Simple Steps to Address Climate Change Now
Waking up to pictures of red skies is the latest troubling news during a week of California wildfires spreading across the west. It’s a time loop from the last four years in August- adding now a worsening Hurricane season, rapidly changing temperatures and political unrest, layered ontop a pandemic, and yes apparently there’s a Mars Retrograde in Aries. Is this the dystopia before the world as we know it ends? It doesn’t just feel like it, it looks like it.
Franklin D Roosevelt, a notable conservationist, stated in his inauguration speech during the Great Depression:
“Let me assert my firm belief that the only thing we have to fear is fear itself- nameless, unreasoning, unjustified terror which paralyzes needed efforts to convert retreat into advances.”
It’s reasonable to be fearful and anxious about a plethora of issues our world is facing, especially our environmental climate, however, unhealthy levels of fear lead to paralysis and the feeling ‘what could I even do now to make a difference?’ Instead, we need to use our fear proactively to motivate ourselves and the public.
Where do we start? First, let's vote in an administration that makes the environment a priority, and to do that effectively we need to be educating ourselves on current policies.
Recent Positive Steps: A few weeks ago Congress passed, with bipartisan support, the biggest land conservation legislation in over 50 years. Trump signed The Great American Outdoors Act (GAOA), which will provide 9.5 billion in over five years to national parks. Even with visitation increasing steadily (327 million visits in 2019, 9 million more than 2018 which is the third-highest total since record-keeping in 1904) the funding for parks remained flat. This law looks to solve a 12 billion backlog of maintenance in fire safety, roads, trails, utilities, and visitor infrastructure. People are increasingly relying on our parks to stay healthy, sane, and draw a connection to our natural world- this is a start.
GAOA will also provide guaranteed funding to the Land and Water Conservation Fund (LWCF) which funds federal land programs and provides grants to local/state governments to acquire land for conservation.
Things to consider: The Trump administration in its 3.5 years has made a concerted effort in dismantling environmental regulation that was set in place to reduce carbon emissions- including lowering standards on toxic air pollution, rolling back policies and restrictions on tailpipe emissions, toxic waste from coal plants, methane production, and undermining land protection, in some parks up to 85%. However, two adamant cheerleaders of GOAO — Republican Senators Cory Gardner of Colorado and Steve Daines of Montana — pushed the national park’s substantial contribution to the economy of the western states, and they both are fighting critical seats in the Senate for the Republicans to hold majority this fall- reasons which were said to influence Trump’s change of heart in funding the LWCF.
There is also concern with inequality in the recent administration's environmental moves to support the parks while still leaving predominantly poor and communities of color in polluted environments.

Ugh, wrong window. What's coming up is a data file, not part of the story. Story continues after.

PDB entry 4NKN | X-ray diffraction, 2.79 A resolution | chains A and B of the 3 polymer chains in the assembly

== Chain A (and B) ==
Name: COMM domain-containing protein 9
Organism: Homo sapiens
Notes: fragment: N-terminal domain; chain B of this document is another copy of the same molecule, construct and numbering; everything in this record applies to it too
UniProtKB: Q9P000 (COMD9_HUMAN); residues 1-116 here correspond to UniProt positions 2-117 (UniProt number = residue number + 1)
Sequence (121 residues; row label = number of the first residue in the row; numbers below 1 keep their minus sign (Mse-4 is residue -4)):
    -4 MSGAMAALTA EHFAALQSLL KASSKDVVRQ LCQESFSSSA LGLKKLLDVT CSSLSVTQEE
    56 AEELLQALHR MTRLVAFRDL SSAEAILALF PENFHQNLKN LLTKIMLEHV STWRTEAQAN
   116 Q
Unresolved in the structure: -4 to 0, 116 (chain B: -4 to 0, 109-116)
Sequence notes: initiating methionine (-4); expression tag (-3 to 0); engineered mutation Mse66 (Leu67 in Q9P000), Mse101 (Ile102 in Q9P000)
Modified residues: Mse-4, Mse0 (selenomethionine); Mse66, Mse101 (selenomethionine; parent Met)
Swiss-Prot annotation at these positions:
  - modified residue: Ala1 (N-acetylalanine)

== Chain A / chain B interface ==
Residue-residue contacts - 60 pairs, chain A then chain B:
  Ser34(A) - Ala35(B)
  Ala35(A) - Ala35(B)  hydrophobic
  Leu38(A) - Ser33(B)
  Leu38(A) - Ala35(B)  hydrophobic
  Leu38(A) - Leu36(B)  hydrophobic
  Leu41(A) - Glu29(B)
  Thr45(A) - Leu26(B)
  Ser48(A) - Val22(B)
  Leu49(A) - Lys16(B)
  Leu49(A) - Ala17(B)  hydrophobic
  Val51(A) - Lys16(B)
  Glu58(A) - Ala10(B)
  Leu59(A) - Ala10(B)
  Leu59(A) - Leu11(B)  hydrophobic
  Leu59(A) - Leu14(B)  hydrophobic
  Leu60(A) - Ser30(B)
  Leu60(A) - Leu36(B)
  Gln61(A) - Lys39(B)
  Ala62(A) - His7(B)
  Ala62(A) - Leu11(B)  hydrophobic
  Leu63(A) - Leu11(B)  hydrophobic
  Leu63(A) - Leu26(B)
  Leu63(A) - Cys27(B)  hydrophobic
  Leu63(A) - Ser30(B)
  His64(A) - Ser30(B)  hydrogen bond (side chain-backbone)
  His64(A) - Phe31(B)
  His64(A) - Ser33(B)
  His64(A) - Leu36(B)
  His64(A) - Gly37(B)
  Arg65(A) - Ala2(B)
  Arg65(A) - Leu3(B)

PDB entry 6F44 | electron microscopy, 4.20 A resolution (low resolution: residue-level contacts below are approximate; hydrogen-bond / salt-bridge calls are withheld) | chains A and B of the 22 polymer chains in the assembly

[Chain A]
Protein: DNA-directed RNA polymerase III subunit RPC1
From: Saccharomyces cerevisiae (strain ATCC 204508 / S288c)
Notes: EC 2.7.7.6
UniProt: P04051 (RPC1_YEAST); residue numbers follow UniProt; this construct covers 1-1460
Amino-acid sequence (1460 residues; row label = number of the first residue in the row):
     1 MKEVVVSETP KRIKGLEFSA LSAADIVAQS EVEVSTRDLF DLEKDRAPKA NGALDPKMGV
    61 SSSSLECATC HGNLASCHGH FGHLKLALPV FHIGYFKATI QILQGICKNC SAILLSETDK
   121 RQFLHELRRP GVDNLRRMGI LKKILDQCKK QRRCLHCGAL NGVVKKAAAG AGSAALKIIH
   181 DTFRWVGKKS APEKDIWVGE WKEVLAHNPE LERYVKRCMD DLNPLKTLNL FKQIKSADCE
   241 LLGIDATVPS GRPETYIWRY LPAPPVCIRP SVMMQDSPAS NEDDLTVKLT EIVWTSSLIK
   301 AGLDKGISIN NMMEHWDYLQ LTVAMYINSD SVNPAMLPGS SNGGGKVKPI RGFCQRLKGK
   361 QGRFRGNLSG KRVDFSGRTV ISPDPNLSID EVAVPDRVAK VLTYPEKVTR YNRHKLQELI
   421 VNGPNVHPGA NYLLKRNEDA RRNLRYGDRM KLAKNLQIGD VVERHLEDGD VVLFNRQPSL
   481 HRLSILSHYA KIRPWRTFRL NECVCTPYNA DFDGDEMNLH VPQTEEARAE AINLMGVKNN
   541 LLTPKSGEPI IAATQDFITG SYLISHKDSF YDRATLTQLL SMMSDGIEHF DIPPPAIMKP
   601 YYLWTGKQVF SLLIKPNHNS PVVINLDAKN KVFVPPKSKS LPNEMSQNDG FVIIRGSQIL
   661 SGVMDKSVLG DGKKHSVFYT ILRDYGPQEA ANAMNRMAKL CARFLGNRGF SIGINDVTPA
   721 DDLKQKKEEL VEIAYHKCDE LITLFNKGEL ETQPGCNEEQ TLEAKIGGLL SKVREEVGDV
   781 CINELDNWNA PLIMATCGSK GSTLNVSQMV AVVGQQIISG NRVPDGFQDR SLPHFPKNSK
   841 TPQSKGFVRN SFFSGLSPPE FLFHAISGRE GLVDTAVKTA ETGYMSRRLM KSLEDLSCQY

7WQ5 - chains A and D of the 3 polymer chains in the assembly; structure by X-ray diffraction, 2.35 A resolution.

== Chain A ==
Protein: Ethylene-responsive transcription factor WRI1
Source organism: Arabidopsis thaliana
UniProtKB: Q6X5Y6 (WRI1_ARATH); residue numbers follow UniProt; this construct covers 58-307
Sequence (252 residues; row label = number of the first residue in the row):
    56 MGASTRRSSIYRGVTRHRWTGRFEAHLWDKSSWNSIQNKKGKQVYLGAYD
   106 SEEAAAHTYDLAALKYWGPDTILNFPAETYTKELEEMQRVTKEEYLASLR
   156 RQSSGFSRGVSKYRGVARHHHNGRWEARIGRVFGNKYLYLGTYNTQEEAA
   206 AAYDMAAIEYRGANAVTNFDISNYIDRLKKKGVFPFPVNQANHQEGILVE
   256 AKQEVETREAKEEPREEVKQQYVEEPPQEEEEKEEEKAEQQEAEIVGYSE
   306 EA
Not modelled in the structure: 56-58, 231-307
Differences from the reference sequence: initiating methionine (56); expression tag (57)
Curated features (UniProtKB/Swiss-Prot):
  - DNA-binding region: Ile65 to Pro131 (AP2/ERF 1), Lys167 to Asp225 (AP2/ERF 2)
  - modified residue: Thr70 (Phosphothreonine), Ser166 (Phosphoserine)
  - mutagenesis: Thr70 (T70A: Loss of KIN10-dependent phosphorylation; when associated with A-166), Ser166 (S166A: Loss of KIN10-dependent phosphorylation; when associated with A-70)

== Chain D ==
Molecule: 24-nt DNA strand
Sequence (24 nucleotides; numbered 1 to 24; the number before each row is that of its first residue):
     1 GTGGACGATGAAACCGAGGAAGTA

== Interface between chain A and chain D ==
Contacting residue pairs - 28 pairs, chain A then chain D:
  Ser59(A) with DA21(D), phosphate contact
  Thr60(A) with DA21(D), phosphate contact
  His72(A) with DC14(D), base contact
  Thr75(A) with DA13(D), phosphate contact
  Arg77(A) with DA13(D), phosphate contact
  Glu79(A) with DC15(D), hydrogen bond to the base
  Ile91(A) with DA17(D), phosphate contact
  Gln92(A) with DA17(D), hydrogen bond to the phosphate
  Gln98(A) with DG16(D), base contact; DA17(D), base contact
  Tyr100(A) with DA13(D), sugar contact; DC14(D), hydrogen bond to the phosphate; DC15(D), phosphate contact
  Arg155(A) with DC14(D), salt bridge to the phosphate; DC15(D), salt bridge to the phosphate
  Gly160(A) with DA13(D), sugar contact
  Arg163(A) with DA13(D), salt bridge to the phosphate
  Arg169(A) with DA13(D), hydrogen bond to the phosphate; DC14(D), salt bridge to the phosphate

Joe Biden and Kamala Harris have put forth a fight individually for climate change. Biden pitching a 2 trillion dollar plan, and Harris advocating for bills that address environmental racism with Rep. Alexandria Ocasio-Cortez, to hold certain environment-related injustices accountable.
Outside of educating ourselves on policies in place and voting- what are other simple actions we can take right now?
Reduce Waste/Limit Consumption: The most effective way to reduce waste is to not create it. Reducing & reusing-
- prevents pollution & saves energy by reducing the need to harvest new materials
- reduces greenhouse gas emissions (GHG) that contribute to climate change
- reduces waste in landfills & allows products to be used to their fullest extent
- saves money & the environment for future generations
We don’t need to become immediate vegans and minimalists, but starting small individually makes a massive difference collectively. Double-check Amazon orders (is everything necessary?) and buy from their frustration-free program, buy used, and have a meatless day once or twice a week. Recycling plastic is an expensive and laborious process- we all need to buy less of it. Check your state's recycling program to see what's accepted.
Get curious: The empathetic are curious. Curiosity builds understanding and awareness. The more we learn about the natural world the more wonder and awe it brings to us, and the more we care about our actions. When visiting a local park or hike, learn about the trees, plants, and animals that frequent it.
Try reading- The Hidden Life of Trees, Let My People Go Surfing, Walden, The Overstory. Although documentaries are eye-opening and important if you’re sick of the doom and gloom and want something more soothing watch this guy build stuff in the wild or watch Dr. Seuss’s The Lorax, or Home on Apple Plus (episode 3- who knew bamboo was our saving grace!?).
Don’t leave a trail: If you’re fortunate enough to visit a national park be mindful of what you bring along so you can take it with you (this goes for your local beaches, parks, hikes). Pick up trash left by others if you see it.
Our collective mentality towards earth and funding its preservation needs to match what it provides to us. The natural world keeps us grounded, and spending time in its wonders should be a luxury that every person is entitled to. Daily small actions can keep us connected to a larger cause and to our own dedication in saving the planet.